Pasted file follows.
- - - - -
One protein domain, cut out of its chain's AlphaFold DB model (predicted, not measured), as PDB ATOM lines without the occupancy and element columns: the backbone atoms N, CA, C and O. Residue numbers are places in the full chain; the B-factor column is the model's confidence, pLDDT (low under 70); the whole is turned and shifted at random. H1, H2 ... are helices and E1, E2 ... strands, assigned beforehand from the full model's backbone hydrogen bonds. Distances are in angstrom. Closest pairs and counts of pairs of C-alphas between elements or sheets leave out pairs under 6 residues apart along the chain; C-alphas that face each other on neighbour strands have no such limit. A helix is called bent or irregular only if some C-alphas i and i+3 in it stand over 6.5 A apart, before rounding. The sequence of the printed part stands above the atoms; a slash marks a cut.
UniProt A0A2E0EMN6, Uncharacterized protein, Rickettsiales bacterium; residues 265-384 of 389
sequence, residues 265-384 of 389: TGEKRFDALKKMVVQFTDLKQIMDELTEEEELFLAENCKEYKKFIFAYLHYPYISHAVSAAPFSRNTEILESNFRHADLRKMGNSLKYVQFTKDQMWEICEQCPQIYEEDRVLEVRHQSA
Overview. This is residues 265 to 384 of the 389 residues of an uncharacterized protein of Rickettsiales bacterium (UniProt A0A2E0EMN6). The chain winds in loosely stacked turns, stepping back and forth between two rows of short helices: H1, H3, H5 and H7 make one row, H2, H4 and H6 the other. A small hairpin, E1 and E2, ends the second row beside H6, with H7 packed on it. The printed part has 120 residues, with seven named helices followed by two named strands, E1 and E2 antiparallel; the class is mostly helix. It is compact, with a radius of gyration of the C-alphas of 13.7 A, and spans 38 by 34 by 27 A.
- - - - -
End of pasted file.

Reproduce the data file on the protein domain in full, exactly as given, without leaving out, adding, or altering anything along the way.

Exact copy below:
One protein domain, cut out of its chain's AlphaFold DB model (predicted, not measured), as PDB ATOM lines without the occupancy and element columns: the backbone atoms N, CA, C and O. Residue numbers are places in the full chain; the B-factor column is the model's confidence, pLDDT (low under 70); the whole is turned and shifted at random. H1, H2 ... are helices and E1, E2 ... strands, assigned beforehand from the full model's backbone hydrogen bonds. Distances are in angstrom. Closest pairs and counts of pairs of C-alphas between elements or sheets leave out pairs under 6 residues apart along the chain; C-alphas that face each other on neighbour strands have no such limit. A helix is called bent or irregular only if some C-alphas i and i+3 in it stand over 6.5 A apart, before rounding. The sequence of the printed part stands above the atoms; a slash marks a cut.
UniProt A0A2E0EMN6, Uncharacterized protein, Rickettsiales bacterium; residues 265-384 of 389
sequence, residues 265-384 of 389: TGEKRFDALKKMVVQFTDLKQIMDELTEEEELFLAENCKEYKKFIFAYLHYPYISHAVSAAPFSRNTEILESNFRHADLRKMGNSLKYVQFTKDQMWEICEQCPQIYEEDRVLEVRHQSA
Overview. This is residues 265 to 384 of the 389 residues of an uncharacterized protein of Rickettsiales bacterium (UniProt A0A2E0EMN6). The chain winds in loosely stacked turns, stepping back and forth between two rows of short helices: H1, H3, H5 and H7 make one row, H2, H4 and H6 the other. A small hairpin, E1 and E2, ends the second row beside H6, with H7 packed on it. The printed part has 120 residues, with seven named helices followed by two named strands, E1 and E2 antiparallel; the class is mostly helix. It is compact, with a radius of gyration of the C-alphas of 13.7 A, and spans 38 by 34 by 27 A.